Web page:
What the world sees of me in my NorthernReader incarnation is a fairly unvarying uniform of what are known in this house, with grateful acknowledgements to Nancy and Peggy Blackett of Swallows and Amazons fame, as Comfortables. It has not always been thus and clothing freedom is not the least of my Reasons To Be Cheerful these days. An infancy of knitted things was subsumed into a school uniform of Byzantine complexity involving different hats for all seasons and summer frocks with buttons at the front and bows – large lumpy clumsily-tied bows that ground their fists into you just where spine met unrelenting chair – at the back. As a drama student, I spent three insouciant years in a fetching ensemble of black leotard and footless tights (what were we thinking) before becoming engulfed by the City of London. Think BIG: shoulders, hair – it was not a good time and I have burned the photos. I am still sufficiently prey to social mores to own a black coat, funerals for the use of; two pairs of heels (see Week 69 for why I will never need more), and a proper grown-up frock just in case the moment arises. But by and large we do not march to the tune of any ‘dress code’.
How unlike so many fictional worlds. Virginia Woolf, provider of this week’s title, had a keen eye for class difference demonstrated by clothes: Mrs Dalloway’s gorgeous ‘silver-green mermaid’s dress’, for example, serves not least to mark her out as spectacularly cocooned by wealth and privilege. But Woolf knew that we read clothes, in life and in books, to infer so much more than status. If you haven’t read Orlando, what a treat you have in store and I do not wish to spoil it for you by giving too much away, but clothes most definitely maketh the man. Or woman.
Realising the clothes the characters would be wearing can bring so much to our perception and enjoyment of a novel. To see Jane Austen’s world through her first readers’ eyes, I heartily recommend John Mullan’s What Matters in Jane Austen?, not least for his thoughtful chapter on clothes. Her plots are surprisingly often jostled along by death, and many of her characters would therefore be wearing full mourning while going to balls and flirting: a jarring dissonance more obvious to those early-nineteenth-century readers than to us. Austen doesn’t tell us, because she wants us to be unsettled by our not-knowing: when Frank Churchill is flirting his socks off, is he wearing full mourning (shockingly inappropriate)? Or has he instantly ditched the black (equally gasp-making)? Either answer tells us volumes about Frank, and clever Jane leaves both in play, doubling our feeling that Frank is not ideal husband material for Emma.
For worldly vanity, froth and the emptiness thereof, we cannot do better than turn to the wonderful Edith Wharton. I confess it took me half a lifetime (and that might be an optimistic calculation) to get round to reading her. I think I expected her to be heavy and dull (I fell into this trap with her friend Henry James as well and was wrong there too). The House of Mirth shows us an early-twentieth-century Jane Austen on acid. The juxtaposition is deliberate: if Austen’s genius lies in teetering along the edge of the precipice between comedy and tragedy but somehow achieving happy-ever-afterdom, Wharton is her dark twin, sparkling her way towards catastrophe. The heroine of The House of Mirth, Lily Bart, is the dazzlingly-arrayed victim of a ruthless society in which – ah, Austen again – a girl’s only chance of financial security lies in marrying well. Let’s have Wharton’s The Custom of the Country on this week’s bookshelf while we’re about it: when I tell you that Margaret Drabble, no less, describes this wickedly perceptive tale of social observation as ‘one of the most enjoyable great novels ever written’, how can you resist? And the clincher is that Wharton’s heroine is called Undine Spragg. Admit it; you simply have to read on.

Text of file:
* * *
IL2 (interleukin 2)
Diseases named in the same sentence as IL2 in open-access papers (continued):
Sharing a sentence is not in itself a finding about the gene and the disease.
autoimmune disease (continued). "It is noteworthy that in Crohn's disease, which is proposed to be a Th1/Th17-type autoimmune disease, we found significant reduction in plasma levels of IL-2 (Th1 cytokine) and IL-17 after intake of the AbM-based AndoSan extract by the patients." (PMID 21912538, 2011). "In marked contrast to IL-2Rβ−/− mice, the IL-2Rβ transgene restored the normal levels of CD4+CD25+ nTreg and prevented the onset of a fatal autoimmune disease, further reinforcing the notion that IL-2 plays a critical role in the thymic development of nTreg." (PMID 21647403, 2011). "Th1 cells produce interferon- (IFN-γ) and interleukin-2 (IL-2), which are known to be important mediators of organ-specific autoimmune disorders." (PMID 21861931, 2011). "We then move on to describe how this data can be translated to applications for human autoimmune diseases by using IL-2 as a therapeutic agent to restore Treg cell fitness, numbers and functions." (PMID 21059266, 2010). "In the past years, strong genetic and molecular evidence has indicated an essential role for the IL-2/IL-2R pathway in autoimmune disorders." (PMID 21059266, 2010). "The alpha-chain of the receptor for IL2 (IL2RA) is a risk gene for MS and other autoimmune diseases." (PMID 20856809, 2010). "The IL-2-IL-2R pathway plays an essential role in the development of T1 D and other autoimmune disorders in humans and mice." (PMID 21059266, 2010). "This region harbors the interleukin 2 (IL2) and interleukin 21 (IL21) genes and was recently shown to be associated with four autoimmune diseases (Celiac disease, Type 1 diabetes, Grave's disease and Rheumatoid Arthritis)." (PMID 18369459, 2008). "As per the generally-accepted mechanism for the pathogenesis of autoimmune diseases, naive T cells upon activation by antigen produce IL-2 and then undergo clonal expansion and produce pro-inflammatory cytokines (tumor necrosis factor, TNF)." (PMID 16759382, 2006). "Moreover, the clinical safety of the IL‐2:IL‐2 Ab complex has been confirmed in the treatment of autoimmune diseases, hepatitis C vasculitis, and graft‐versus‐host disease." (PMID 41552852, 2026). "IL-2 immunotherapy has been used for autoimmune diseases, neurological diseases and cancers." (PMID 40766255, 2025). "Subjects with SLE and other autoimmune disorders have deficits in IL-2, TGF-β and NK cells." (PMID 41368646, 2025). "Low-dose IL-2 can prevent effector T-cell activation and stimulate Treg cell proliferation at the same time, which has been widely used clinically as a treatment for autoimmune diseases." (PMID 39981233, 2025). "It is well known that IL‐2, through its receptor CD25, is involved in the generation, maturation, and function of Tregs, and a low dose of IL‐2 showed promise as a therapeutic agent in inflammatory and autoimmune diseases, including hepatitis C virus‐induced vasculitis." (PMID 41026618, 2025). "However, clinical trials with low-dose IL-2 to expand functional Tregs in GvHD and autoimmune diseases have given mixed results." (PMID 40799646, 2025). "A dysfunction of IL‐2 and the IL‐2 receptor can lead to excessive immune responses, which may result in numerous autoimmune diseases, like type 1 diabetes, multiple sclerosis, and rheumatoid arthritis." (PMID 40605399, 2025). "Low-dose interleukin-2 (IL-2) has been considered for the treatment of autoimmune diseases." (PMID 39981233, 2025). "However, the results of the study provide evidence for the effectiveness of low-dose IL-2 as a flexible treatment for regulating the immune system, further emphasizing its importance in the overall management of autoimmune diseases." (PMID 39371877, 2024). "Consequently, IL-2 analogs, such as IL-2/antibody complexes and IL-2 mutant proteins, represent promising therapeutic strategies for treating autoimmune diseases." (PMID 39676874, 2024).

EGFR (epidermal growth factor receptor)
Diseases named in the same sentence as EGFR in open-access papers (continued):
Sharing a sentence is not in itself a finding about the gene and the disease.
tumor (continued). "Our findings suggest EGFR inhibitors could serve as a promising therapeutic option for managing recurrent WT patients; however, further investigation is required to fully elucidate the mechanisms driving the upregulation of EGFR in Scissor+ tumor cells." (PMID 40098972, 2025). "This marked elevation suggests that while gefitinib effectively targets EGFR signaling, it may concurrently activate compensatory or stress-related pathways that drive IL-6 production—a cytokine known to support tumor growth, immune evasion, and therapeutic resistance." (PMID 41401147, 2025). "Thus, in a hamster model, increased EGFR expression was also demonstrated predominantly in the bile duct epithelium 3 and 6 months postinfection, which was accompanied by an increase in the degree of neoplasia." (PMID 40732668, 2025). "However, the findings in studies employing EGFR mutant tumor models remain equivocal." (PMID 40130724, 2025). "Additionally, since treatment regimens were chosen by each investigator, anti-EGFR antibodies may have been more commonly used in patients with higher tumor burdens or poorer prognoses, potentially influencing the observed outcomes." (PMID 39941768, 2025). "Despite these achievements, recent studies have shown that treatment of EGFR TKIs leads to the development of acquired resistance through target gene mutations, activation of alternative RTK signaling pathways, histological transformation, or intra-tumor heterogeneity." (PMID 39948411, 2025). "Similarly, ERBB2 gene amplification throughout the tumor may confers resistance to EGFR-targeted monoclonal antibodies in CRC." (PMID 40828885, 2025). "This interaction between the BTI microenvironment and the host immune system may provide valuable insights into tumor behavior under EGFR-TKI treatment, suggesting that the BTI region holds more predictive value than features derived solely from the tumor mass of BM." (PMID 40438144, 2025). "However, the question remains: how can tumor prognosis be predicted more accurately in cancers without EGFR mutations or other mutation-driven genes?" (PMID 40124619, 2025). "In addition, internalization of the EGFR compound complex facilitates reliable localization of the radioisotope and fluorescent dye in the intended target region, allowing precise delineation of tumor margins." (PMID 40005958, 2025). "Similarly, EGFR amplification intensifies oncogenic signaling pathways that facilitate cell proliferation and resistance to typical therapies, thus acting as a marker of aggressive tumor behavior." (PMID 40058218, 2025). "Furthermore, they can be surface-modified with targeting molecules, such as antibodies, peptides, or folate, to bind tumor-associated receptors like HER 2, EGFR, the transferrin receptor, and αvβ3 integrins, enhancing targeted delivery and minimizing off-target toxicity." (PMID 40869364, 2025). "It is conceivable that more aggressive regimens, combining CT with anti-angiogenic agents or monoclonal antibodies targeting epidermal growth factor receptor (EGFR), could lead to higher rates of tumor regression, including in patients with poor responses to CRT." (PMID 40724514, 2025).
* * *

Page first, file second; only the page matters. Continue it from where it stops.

If all these frocks and petticoats are a bit too much for you, we could always turn to the chaps for a sterner and more utilitarian approach to costume. Perhaps we should let Robinson Crusoe set the standard with his detailed instructions for making goatskin breeches (first catch your goat …). In no time at all, he has added a goatskin waistcoat and a goatskin umbrella to what must have been a jolly striking outfit. A far cry from the Mayor of Gloucester’s fripperies, who, as you remember, is to be married in ‘a coat of cherry-coloured corded silk embroidered with pansies and roses, and a cream coloured satin waistcoat – trimmed with gauze and green worsted chenille.’ Like Miss Potter’s Flopsy Bunnies intoxicated with lettuce, I could drown in the heady poetics of all those fabric words and long (provided someone else was doing the ironing) for the days of paduasoy and taffeta.
But for the last word in gents’ outer wear we must turn, of course, to the Collected Works of PG Wodehouse. It’s hard to pick a definitive World of Wodehouse costume: from the dandified Psmith to the Earl of Emsworth forced into top hats and stiff collars, from Psmith’s friend Mike, a sort of walking rag-bag, to the unlovely Spode in his black shorts (all shirt colours having been bagged by other Fascists quicker off the sartorial mark), there is no character in the whole pantheon who is not deftly brought to life by his clothes.
Which brings us, of course, to Jeeves. Bertie Wooster’s man, minder, guardian angel , father figure and, untiringly, clothes editor. ‘”There are moments, Jeeves, when one asks oneself, ‘Do trousers matter?’” “The mood will pass, sir.”’ I think we can safely conclude that Jeeves would not have been happy as valet to the Mayor of Gloucester.
PS This month’s NorthernReader Book Club is on Friday February 19th and we will be sharing our favourite heroes, heroines and villains. Pop across to the Book Club page for details and do come if you can.